There was an endless debate during 2017 about tax reform and who should be the greatest beneficiary of the changes. In the end, tax rates are lower for most individuals and corporate tax rates will be significantly lower under the Tax Cuts and Jobs Act of 2017.
The tax code is still complex, and the changes didn’t do anything to simplify it, which was one of the goals of reform. The immediate response by the markets has been positive and the tax cuts are expected to boost the economy during the year as individuals enjoy more money in their paychecks and companies invest some of their tax savings into growing their businesses and better compensating their workers. Higher dividend payments to shareholders due to the tax savings will also find their way back into the economy.
In general, investment and retirement planning strategies were not significantly changed by the tax reform. However, passive investments in income-producing real estate will greatly benefit as the income generated will qualify for a 20% deduction.
Favorability of Passive Real Estate Income
Income from passive real estate investments, if structured properly, will be taxed at 20% off one’s marginal tax bracket. Someone in the highest 37% tax bracket will be taxed at 29.6% on their real estate income while someone in the 24% tax bracket will be taxed at 19.2%. These examples apply to passive investors in property as the rules are different for active investors whose primary business is real estate. Everyone should consult their own tax accountant concerning their passive real estate investments as individual situations differ.
This is the first time that real estate income has been taxed at a tax-advantaged rate and real estate investments still get the tax benefits of depreciation deductions and interest expense deductions, both with some limitations.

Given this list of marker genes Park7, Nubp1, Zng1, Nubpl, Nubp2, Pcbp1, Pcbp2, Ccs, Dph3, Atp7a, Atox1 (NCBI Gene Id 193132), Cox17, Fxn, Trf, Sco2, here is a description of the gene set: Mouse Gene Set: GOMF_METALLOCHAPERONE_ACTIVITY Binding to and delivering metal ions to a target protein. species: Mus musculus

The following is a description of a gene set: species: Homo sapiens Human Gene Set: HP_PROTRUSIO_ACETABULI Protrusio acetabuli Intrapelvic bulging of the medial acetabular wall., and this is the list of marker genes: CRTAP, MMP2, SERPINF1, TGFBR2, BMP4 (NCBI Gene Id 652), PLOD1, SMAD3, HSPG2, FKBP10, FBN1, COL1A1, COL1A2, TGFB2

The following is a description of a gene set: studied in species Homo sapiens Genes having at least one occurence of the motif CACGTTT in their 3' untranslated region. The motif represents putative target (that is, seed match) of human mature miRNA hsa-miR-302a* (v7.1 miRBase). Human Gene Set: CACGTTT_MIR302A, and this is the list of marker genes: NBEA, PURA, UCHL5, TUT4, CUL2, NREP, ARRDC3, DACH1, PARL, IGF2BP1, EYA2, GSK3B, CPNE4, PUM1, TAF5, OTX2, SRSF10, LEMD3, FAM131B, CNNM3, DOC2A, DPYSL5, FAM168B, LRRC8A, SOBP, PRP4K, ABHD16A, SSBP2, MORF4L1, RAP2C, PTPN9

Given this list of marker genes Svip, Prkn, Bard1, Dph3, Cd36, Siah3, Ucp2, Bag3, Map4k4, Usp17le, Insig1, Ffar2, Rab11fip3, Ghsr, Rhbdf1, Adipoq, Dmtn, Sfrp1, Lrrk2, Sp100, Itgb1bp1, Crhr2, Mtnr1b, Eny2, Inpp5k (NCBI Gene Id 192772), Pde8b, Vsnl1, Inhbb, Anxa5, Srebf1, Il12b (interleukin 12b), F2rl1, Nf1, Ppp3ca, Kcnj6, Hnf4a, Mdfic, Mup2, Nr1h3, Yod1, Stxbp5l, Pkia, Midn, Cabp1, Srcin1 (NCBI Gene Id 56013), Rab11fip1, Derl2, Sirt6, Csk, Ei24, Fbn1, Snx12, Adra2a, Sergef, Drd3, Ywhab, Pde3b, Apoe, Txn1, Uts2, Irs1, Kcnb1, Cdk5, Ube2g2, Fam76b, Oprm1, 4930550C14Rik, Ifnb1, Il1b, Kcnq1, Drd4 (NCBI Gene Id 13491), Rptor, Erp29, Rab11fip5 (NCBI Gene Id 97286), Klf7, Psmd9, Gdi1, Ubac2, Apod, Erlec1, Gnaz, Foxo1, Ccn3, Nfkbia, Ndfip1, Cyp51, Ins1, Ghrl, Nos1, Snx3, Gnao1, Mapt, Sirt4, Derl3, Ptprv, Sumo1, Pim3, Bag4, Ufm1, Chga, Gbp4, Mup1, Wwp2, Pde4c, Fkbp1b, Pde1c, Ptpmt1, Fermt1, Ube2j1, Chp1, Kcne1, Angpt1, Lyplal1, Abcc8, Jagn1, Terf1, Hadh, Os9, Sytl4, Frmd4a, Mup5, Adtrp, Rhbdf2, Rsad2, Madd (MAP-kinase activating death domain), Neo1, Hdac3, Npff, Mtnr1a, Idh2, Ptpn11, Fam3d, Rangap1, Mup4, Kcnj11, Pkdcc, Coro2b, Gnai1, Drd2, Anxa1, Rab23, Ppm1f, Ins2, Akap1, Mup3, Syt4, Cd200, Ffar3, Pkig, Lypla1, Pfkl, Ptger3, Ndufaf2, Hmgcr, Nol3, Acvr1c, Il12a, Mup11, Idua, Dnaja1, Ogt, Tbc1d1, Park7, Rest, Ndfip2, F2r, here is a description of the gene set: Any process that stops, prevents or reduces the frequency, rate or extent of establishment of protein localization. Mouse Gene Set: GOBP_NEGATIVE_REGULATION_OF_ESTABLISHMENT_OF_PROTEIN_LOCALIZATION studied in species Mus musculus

Favorable to Qualified Dividends
One of the real benefits in the tax code is the treatment of qualified dividends. Shares of companies like Kraft Heinz, Merck, Chevron, Coca-Cola, Pfizer, and Procter & Gamble pay qualified dividends of greater than 3% while companies like Verizon and AT&T pay better than 4%. Those qualified dividends are taxed at a lower rate than one’s ordinary tax rate. If a single taxpayer earns $50,600, they will be taxed at 12% on their income at that level but dividend income up to that level will be tax-free.
The qualified dividend benefit is meaningful to a retiree that lives off their investment income. The retiree could put their money in the bank and pay a 12% tax on the interest the bank pays or they could invest in companies that pay qualified dividends and pay no tax up to the $50,600 limit. Above that, the tax rate goes to 15% and at higher income levels goes to 20%. But at all levels of income, qualified dividends are taxed less than earned income or interest income. Married couples can earn up to $101,200 in qualified dividends and pay no tax on those dividends if that is their only income.